Canada’s economy has outpaced that of every other G7 country over the past year, but there’s a big, million-people-sized catch.
That’s roughly how much Canada’s population grew over the past 12 months – almost entirely from immigration – for a 2.7-per-cent increase, according to the latest estimate from Statistics Canada. And as a mounting number of economists have pointed out, the massive influx of people is juicing the economic numbers.
Once the surge in population is taken into account, Canada’s real gross domestic product per capita, a measure of prosperity for the average person, is still where it was at the end of 2017.
In a recent note, Bank of Montreal chief economist Doug Porter highlighted the sluggish pace of growth at a time when the population is expanding so much faster than in the United States. In the seven years since the Trudeau government’s Advisory Council on Economic Growth proposed measures to boost growth through infrastructure spending, more foreign investment and higher immigration levels, per-capita growth in Canada has underperformed that of the U.S. by close to 1.2 percentage points per year.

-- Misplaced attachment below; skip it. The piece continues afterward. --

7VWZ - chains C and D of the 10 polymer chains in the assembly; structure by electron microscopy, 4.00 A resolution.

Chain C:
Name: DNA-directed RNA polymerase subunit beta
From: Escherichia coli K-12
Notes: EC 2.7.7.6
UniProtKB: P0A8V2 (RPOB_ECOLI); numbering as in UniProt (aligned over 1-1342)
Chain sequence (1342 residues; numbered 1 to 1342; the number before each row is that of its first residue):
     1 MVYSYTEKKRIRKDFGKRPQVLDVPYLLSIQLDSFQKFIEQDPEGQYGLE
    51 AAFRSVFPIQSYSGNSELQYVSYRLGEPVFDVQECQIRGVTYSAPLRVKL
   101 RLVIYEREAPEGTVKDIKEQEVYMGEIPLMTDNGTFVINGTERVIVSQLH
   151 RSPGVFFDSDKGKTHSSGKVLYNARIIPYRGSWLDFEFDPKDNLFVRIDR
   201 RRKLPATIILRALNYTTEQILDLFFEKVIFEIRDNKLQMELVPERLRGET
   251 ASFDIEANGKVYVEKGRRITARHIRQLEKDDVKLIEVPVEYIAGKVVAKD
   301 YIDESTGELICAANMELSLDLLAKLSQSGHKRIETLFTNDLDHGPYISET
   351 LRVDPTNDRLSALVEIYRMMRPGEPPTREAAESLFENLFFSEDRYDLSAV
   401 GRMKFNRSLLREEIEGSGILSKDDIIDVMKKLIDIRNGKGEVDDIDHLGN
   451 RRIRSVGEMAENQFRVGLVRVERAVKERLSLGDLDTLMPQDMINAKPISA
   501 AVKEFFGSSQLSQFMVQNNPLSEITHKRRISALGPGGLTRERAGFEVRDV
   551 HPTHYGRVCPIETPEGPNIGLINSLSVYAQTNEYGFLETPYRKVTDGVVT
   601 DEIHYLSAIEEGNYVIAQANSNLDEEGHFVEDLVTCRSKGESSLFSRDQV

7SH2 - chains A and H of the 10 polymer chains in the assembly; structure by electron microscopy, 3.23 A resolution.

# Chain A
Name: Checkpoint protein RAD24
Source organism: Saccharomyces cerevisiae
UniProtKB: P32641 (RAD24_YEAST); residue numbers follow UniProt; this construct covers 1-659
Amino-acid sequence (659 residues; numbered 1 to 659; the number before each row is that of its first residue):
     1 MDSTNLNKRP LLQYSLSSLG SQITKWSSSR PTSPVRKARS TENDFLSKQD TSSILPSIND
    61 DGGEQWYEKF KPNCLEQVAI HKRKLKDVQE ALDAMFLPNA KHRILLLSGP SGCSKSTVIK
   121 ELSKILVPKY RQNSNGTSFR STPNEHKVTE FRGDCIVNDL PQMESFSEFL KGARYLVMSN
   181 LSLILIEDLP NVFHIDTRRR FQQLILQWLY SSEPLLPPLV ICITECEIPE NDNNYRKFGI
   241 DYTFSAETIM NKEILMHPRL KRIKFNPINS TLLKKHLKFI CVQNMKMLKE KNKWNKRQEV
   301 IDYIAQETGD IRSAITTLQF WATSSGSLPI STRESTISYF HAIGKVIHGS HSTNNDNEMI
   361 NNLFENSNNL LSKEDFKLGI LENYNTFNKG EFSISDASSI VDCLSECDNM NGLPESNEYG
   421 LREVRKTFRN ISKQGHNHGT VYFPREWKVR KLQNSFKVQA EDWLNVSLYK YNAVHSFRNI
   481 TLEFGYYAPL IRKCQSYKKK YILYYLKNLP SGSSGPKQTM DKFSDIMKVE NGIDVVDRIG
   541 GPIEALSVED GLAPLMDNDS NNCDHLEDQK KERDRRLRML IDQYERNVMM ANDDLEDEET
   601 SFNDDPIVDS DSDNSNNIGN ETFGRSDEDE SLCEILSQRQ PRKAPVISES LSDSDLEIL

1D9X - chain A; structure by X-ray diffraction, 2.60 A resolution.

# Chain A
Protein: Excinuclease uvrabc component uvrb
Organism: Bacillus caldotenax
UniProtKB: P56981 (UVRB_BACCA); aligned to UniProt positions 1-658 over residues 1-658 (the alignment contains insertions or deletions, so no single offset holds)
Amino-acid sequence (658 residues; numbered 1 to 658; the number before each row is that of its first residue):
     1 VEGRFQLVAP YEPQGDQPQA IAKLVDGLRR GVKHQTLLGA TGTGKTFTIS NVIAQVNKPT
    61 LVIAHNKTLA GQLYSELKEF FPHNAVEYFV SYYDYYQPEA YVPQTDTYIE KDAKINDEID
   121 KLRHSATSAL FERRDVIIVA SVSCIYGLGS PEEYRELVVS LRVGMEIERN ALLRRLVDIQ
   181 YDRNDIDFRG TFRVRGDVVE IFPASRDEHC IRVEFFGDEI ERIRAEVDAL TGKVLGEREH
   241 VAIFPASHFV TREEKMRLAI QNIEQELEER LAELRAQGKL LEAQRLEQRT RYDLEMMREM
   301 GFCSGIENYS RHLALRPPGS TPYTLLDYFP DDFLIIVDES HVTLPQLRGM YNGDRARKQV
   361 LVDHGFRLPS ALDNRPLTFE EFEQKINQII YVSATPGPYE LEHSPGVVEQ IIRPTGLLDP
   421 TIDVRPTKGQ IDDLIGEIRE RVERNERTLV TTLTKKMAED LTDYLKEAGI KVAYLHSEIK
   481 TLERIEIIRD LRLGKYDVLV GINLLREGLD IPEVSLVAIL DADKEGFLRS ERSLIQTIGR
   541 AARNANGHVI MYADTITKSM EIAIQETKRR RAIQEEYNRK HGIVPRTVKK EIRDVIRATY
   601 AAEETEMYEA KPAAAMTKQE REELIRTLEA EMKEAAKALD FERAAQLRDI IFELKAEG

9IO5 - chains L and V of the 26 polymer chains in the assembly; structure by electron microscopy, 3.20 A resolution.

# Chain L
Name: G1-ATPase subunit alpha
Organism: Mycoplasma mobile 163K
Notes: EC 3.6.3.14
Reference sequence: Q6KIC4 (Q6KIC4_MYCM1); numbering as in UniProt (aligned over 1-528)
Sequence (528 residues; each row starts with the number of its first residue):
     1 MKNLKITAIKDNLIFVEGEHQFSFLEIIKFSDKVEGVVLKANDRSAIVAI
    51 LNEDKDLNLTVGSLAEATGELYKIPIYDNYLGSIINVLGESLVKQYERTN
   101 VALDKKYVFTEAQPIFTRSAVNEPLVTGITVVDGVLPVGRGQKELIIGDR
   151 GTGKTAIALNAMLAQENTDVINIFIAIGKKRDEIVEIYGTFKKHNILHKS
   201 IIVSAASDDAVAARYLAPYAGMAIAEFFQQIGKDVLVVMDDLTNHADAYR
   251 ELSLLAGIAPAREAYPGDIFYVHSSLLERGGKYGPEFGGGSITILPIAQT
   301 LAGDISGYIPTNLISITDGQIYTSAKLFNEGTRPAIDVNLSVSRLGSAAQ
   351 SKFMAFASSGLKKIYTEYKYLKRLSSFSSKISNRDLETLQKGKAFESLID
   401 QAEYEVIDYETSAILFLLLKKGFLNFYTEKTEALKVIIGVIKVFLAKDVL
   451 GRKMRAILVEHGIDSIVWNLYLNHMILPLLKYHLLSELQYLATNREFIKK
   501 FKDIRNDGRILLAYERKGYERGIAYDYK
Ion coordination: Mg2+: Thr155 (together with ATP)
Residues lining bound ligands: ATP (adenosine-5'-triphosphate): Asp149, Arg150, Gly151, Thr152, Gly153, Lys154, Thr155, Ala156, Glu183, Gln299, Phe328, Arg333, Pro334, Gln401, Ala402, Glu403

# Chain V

The Canada of the past offers its own contrast to the current prosperity rut. The last time Canada saw its population grow this fast was the decade after 1951, when annual population growth ranged from 2 to 3.5 per cent amid a baby boom and postwar immigration.
Yet thanks to rising productivity, Canada’s overall economic output grew even faster – despite a whopping four recessions during that period – with the result that real per capita GDP raced ahead.
The past also holds a warning for what could come next. In the latter half of the 1950s, as population growth accelerated even faster, per-capita GDP did begin to stall. Yet that was with an economy growing roughly three times faster than it is now.
Canada’s population growth will likely slow from its current frantic pace as immigration officials work through the pandemic backlog of applications, but not by all that much. Barring a vast improvement in productivity, Canada’s per-capita GDP – and our standard of living – appear headed for an outright decline.
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